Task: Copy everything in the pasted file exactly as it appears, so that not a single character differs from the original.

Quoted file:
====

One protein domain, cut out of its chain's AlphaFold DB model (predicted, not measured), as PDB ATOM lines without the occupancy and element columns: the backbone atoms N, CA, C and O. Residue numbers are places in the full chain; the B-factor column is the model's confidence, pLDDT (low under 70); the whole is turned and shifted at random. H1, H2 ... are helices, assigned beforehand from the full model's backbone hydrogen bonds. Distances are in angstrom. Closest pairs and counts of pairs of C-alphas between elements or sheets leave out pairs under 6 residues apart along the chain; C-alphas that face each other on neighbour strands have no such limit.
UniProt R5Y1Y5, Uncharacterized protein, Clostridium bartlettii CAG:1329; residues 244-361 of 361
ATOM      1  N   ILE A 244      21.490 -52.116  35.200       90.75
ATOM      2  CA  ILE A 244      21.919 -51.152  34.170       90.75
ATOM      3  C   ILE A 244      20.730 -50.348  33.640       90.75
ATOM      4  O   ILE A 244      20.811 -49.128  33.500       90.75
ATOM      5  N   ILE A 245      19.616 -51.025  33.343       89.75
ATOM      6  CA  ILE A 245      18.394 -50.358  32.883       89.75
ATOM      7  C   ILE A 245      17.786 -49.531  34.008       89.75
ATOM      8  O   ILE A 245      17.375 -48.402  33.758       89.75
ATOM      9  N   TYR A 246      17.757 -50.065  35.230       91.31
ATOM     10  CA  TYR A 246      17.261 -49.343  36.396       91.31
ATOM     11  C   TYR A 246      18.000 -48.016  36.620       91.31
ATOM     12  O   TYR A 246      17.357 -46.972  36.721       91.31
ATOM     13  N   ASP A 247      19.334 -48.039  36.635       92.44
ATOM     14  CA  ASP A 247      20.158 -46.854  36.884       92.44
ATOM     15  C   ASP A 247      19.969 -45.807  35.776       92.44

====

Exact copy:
One protein domain, cut out of its chain's AlphaFold DB model (predicted, not measured), as PDB ATOM lines without the occupancy and element columns: the backbone atoms N, CA, C and O. Residue numbers are places in the full chain; the B-factor column is the model's confidence, pLDDT (low under 70); the whole is turned and shifted at random. H1, H2 ... are helices, assigned beforehand from the full model's backbone hydrogen bonds. Distances are in angstrom. Closest pairs and counts of pairs of C-alphas between elements or sheets leave out pairs under 6 residues apart along the chain; C-alphas that face each other on neighbour strands have no such limit.
UniProt R5Y1Y5, Uncharacterized protein, Clostridium bartlettii CAG:1329; residues 244-361 of 361
ATOM      1  N   ILE A 244      21.490 -52.116  35.200       90.75
ATOM      2  CA  ILE A 244      21.919 -51.152  34.170       90.75
ATOM      3  C   ILE A 244      20.730 -50.348  33.640       90.75
ATOM      4  O   ILE A 244      20.811 -49.128  33.500       90.75
ATOM      5  N   ILE A 245      19.616 -51.025  33.343       89.75
ATOM      6  CA  ILE A 245      18.394 -50.358  32.883       89.75
ATOM      7  C   ILE A 245      17.786 -49.531  34.008       89.75
ATOM      8  O   ILE A 245      17.375 -48.402  33.758       89.75
ATOM      9  N   TYR A 246      17.757 -50.065  35.230       91.31
ATOM     10  CA  TYR A 246      17.261 -49.343  36.396       91.31
ATOM     11  C   TYR A 246      18.000 -48.016  36.620       91.31
ATOM     12  O   TYR A 246      17.357 -46.972  36.721       91.31
ATOM     13  N   ASP A 247      19.334 -48.039  36.635       92.44
ATOM     14  CA  ASP A 247      20.158 -46.854  36.884       92.44
ATOM     15  C   ASP A 247      19.969 -45.807  35.776       92.44